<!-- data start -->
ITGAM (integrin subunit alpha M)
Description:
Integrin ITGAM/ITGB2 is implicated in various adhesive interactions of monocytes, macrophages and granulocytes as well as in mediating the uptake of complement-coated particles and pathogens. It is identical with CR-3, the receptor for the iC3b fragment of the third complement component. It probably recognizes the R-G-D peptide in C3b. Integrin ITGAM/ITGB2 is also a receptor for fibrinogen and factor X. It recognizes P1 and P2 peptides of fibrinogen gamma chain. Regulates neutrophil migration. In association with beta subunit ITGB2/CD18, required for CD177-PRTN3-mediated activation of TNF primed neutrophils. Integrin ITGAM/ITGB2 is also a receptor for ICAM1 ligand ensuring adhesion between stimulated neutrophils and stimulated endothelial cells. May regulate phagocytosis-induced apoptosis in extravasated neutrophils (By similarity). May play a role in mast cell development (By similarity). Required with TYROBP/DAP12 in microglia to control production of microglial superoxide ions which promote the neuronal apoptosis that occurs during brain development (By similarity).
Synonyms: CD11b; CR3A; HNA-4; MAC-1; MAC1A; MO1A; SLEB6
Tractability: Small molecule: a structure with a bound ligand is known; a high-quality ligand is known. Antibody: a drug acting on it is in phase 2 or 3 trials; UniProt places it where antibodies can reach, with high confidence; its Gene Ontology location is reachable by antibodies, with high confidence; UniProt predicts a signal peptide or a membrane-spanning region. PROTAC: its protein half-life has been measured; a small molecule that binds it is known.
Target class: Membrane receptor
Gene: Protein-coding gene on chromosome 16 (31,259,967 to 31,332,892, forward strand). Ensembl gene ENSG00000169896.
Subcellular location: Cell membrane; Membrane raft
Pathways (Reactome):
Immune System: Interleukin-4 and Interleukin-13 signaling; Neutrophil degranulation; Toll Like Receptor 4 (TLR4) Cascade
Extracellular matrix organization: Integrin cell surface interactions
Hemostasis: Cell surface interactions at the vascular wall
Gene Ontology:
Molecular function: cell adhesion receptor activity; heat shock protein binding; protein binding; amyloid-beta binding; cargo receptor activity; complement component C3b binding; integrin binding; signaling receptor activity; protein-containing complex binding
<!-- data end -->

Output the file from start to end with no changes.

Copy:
ITGAM (integrin subunit alpha M)
Description:
Integrin ITGAM/ITGB2 is implicated in various adhesive interactions of monocytes, macrophages and granulocytes as well as in mediating the uptake of complement-coated particles and pathogens. It is identical with CR-3, the receptor for the iC3b fragment of the third complement component. It probably recognizes the R-G-D peptide in C3b. Integrin ITGAM/ITGB2 is also a receptor for fibrinogen and factor X. It recognizes P1 and P2 peptides of fibrinogen gamma chain. Regulates neutrophil migration. In association with beta subunit ITGB2/CD18, required for CD177-PRTN3-mediated activation of TNF primed neutrophils. Integrin ITGAM/ITGB2 is also a receptor for ICAM1 ligand ensuring adhesion between stimulated neutrophils and stimulated endothelial cells. May regulate phagocytosis-induced apoptosis in extravasated neutrophils (By similarity). May play a role in mast cell development (By similarity). Required with TYROBP/DAP12 in microglia to control production of microglial superoxide ions which promote the neuronal apoptosis that occurs during brain development (By similarity).
Synonyms: CD11b; CR3A; HNA-4; MAC-1; MAC1A; MO1A; SLEB6
Tractability: Small molecule: a structure with a bound ligand is known; a high-quality ligand is known. Antibody: a drug acting on it is in phase 2 or 3 trials; UniProt places it where antibodies can reach, with high confidence; its Gene Ontology location is reachable by antibodies, with high confidence; UniProt predicts a signal peptide or a membrane-spanning region. PROTAC: its protein half-life has been measured; a small molecule that binds it is known.
Target class: Membrane receptor
Gene: Protein-coding gene on chromosome 16 (31,259,967 to 31,332,892, forward strand). Ensembl gene ENSG00000169896.
Subcellular location: Cell membrane; Membrane raft
Pathways (Reactome):
Immune System: Interleukin-4 and Interleukin-13 signaling; Neutrophil degranulation; Toll Like Receptor 4 (TLR4) Cascade
Extracellular matrix organization: Integrin cell surface interactions
Hemostasis: Cell surface interactions at the vascular wall
Gene Ontology:
Molecular function: cell adhesion receptor activity; heat shock protein binding; protein binding; amyloid-beta binding; cargo receptor activity; complement component C3b binding; integrin binding; signaling receptor activity; protein-containing complex binding